You’re looking at the massive electric flagship of the electric Mercedes EQ range; the EQS SUV. As the name suggests, it’s a larger, taller version of the already massive EQS saloon, and promises to pack all the luxury of the ICE-powered Sonderklasse in a larger, battery-electric SUV body.
Sometimes, though, going bigger and bolder doesn’t always work. Mercedes’ own S-Class has been a flagship because it’s also remained relatively restrained despite always being armed to the teeth with genuinely innovative new technologies. We’ve driven the EQS 450 on UK roads to figure out where it places itself, and whether it is a real flagship.
Tell me about the EQS SUV’s specs and performance first
There are two power variants available in the UK: 450 and 580. Both have the same size battery (108.4kWh) and both have dual motor set-ups for all-wheel drive. In fact, Mercedes claims there’s only about a mile difference in the two variant’s ranges: up to 364 miles for the 450; up to 363 miles for the 580. On top of that, both EQS models feature air suspension and rear-wheel steer with 10º of rear-steer angle available to help with manoeuvrability.
So, your choice is only really about performance; the 450 develops 355bhp and 590lb ft from its two motors, and sprints to 62mph in six seconds. The 580, meanwhile, develops 536bhp and 633lb ft and takes just 4.6 seconds to sprint to 62mph if you ask it nicely. Both top out at 130mph.
Then your other choice is the trim: AMG Line Premium Plus or Business Class. The former is already brimming with technology and kit: 21-inch wheels, acoustic glass, a large portrait central screen with biometric technology, a Burmester 3D audio system (which is really good) as well as heated/cooled/memory seats are all standard. The only option you really could tick is the addition of the Hyperscreen infotainment system – but it’s something we recommend you avoid.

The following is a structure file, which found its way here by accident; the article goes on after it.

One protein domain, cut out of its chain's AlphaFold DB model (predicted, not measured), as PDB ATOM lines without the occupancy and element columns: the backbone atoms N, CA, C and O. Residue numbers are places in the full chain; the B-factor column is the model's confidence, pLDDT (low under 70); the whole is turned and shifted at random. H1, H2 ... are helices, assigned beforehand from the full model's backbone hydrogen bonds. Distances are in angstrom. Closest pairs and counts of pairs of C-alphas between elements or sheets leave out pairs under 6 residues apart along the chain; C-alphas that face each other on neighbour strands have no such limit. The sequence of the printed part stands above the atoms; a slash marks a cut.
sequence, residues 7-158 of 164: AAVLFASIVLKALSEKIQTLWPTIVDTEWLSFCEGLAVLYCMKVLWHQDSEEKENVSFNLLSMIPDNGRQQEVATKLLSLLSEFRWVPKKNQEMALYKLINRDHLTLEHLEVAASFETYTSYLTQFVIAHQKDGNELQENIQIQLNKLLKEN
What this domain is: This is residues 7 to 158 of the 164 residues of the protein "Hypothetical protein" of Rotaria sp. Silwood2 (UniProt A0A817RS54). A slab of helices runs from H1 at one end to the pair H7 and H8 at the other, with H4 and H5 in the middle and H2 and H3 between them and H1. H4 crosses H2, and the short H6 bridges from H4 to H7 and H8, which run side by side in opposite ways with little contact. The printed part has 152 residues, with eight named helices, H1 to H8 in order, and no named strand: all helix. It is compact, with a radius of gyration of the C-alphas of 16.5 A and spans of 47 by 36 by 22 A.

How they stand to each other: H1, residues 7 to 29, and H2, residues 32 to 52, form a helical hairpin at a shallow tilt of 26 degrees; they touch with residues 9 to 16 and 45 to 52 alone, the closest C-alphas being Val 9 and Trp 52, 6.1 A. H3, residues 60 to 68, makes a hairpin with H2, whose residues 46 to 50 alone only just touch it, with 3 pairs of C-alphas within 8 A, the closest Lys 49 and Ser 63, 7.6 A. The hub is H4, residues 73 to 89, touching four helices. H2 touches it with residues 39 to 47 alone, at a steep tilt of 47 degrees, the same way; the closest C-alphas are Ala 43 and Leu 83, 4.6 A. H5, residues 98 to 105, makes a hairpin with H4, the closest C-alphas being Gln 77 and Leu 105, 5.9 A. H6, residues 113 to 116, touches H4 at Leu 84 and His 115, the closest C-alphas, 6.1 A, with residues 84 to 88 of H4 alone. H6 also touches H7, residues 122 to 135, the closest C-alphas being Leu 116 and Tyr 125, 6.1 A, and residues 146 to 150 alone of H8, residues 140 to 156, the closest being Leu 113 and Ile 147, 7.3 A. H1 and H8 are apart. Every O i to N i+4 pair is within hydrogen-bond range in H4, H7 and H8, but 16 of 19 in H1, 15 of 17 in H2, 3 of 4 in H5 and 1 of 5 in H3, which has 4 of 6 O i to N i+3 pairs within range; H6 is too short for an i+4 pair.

The Business Class prioritises the rear passengers more with Merc’s Rear Seat Comfort pack among other luxuries, and the brand’s wild Hyperscreen setup is included as standard. All EQS SUV models are seven seats in the UK market.
Suitably flashy and tech filled, then – but how does the EQS SUV drive?
Let’s start with the good. Naturally, given the enormity of the EQS SUV’s battery, the range figure is deeply impressive and does feel technically possible to achieve. Our tests on UK roads in winter were still projecting circa-300 miles of usable range, for example, and the EQS has reasonably good (if not class-leading) charging speeds of up to 200kW charging speeds, meaning you won’t be waiting an age for that enormous battery to fill on high-power public points.
The next good point is refinement. The EQS SUV has one of the better-screwed-together interiors from Mercedes of late, after years of creaky and plasticky cockpits that have made us wince from the Three-Pointed Star. What also helps that is the Acoustic Comfort package that’s standard on EQS SUV models; Mercedes says sound-suppressing glass, reinforced soft materials and extra insulation over other cars in the range help quell road and wind noise and it really does work on the road – at any speed and in any weather, the EQS SUV is remarkably quiet.
But, elsewhere, the EQS SUV’s dynamic properties are poor at best. The steering is overly light and doesn’t always feel like it relaxes at higher speeds, for example, and the rear-wheel steering takes a very long time to get used to. It’s advantageous when it comes to parking but, couple it with the light steering rack and it makes the car feel unpredictable and twitchy at lower speeds.